Psychological consequences of quarantine and social isolation during COVID-19 pandemic

January 16, 2021

Chaolin Huang , Lixue Huang , Yeming Wang, Xia Li, Lili Ren, Xiaoying Gu , Liang Kang, Li Guo, Min Liu, Xing Zhou, Jianfeng Luo, Zhenghui Huang, Shengjin Tu, Yue Zhao, Li Chen, Decui Xu, Yanping Li , Caihong Li, Lu Peng, Yong Li,Wuxiang Xie, Dan Cui, Lianhan Shang, Guohui Fan, Jiuyang Xu , Geng Wang, Ying Wang, Jingchuan Zhong, Chen Wang , Jianwei Wang , Dingyu Zhang, Bin Cao

The Lancet

Within six months of the onset of symptoms, most patients have at least one sign, especially fatigue or muscle weakness, sleeping difficulties, and anxiety or depression. Patients with more severe illnesses were at higher risk.Most of the survivors recovered physically, but 33% reported a decline in their mental health; the follow-up study showed that 40% of the patients still had a problem with chronic fatigue, being female, and the severity of the disease are risk factors for persistent psychological symptoms.Surviving women have higher stress levels. Higher levels of depression and anxiety, physical deterioration or fatigue, post-activity polypnea, and alopecia were also more common in women than in men.The study results indicate that a considerable proportion (22-56% on different severity scales) of the participants had an abnormality of pulmonary diffusion six months after the onset of symptoms, persistent kidney dysfunctions were observed, and some were diagnosed with diabetes venous thromboembolic diseases.These results support that people with serious illnesses need post-discharge care. In turn, longer follow-up studies are required for a large population to understand the full spectrum.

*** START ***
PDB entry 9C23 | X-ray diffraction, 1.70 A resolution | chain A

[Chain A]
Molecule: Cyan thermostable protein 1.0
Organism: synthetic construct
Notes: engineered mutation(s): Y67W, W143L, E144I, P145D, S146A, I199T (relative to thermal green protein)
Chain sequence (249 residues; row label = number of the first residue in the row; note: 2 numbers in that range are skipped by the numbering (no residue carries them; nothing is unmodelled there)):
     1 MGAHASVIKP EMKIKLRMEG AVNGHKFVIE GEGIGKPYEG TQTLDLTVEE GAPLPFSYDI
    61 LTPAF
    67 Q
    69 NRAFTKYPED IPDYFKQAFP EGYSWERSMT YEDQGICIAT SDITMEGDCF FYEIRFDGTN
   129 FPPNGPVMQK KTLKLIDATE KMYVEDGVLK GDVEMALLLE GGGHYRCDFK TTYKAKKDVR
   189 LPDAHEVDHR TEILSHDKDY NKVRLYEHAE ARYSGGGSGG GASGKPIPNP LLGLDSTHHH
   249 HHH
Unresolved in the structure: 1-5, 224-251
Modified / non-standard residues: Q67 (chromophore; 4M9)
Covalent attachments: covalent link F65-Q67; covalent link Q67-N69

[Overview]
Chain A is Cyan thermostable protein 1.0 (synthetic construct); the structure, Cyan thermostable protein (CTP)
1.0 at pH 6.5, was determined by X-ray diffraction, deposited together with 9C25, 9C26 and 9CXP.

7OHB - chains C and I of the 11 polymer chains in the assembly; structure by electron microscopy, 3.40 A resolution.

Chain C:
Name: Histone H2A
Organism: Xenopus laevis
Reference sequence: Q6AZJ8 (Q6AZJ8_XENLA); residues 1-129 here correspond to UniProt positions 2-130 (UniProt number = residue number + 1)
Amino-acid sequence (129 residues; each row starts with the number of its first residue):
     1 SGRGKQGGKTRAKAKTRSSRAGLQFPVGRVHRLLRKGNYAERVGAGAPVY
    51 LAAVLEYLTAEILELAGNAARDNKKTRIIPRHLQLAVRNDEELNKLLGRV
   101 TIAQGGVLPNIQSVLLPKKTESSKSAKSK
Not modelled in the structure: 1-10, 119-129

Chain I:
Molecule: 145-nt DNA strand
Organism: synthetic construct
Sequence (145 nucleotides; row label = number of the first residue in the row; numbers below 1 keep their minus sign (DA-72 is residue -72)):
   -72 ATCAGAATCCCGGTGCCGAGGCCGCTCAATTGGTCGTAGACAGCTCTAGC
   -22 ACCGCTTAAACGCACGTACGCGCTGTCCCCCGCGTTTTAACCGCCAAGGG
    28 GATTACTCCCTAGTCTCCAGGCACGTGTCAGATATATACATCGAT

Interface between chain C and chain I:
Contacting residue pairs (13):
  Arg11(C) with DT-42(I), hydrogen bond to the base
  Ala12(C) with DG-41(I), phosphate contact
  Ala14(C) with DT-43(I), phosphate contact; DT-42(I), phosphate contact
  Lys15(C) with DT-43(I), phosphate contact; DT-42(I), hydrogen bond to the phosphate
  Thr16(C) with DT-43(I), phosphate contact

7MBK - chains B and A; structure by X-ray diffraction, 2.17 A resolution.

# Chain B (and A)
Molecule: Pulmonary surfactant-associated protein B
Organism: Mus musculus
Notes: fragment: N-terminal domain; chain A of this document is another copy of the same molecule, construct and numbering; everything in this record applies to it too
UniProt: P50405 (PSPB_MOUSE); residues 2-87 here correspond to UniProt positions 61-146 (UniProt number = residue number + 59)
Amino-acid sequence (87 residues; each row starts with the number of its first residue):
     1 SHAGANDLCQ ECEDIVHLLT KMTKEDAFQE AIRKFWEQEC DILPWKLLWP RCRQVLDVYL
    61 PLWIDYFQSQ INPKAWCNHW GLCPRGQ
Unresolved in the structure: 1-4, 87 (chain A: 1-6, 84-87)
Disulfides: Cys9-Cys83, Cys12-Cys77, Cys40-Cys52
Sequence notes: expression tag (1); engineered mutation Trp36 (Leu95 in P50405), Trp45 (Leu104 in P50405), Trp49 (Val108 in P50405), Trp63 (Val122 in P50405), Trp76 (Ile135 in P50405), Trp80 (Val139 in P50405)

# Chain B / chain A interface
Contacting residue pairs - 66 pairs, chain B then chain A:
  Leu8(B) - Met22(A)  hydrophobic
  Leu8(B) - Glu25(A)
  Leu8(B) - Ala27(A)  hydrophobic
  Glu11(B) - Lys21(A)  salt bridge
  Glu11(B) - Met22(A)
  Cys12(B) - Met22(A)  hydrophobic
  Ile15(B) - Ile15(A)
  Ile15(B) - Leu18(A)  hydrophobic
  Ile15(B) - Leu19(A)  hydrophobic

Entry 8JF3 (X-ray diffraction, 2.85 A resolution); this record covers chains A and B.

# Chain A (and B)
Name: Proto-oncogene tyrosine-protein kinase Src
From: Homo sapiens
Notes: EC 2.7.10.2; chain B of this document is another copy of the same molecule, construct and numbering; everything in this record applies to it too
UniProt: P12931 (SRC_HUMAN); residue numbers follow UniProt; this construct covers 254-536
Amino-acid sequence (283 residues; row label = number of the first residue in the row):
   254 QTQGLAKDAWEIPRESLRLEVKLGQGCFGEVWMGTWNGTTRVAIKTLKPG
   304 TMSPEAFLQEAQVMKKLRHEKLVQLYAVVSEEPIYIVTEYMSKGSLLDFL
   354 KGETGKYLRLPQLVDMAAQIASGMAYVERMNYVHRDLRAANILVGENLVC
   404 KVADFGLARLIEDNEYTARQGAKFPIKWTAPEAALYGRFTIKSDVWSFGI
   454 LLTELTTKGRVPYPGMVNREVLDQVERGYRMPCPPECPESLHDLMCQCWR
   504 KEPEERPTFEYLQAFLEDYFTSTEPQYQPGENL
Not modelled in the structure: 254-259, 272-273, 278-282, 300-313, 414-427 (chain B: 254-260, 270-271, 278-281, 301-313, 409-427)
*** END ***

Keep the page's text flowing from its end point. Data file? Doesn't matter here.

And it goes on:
Huang C, Huang L, Wang Y, et al. 6-month consequences of COVID-19 in patients discharged from hospital: a cohort study. The Lancet 2021; 397: 220–32.

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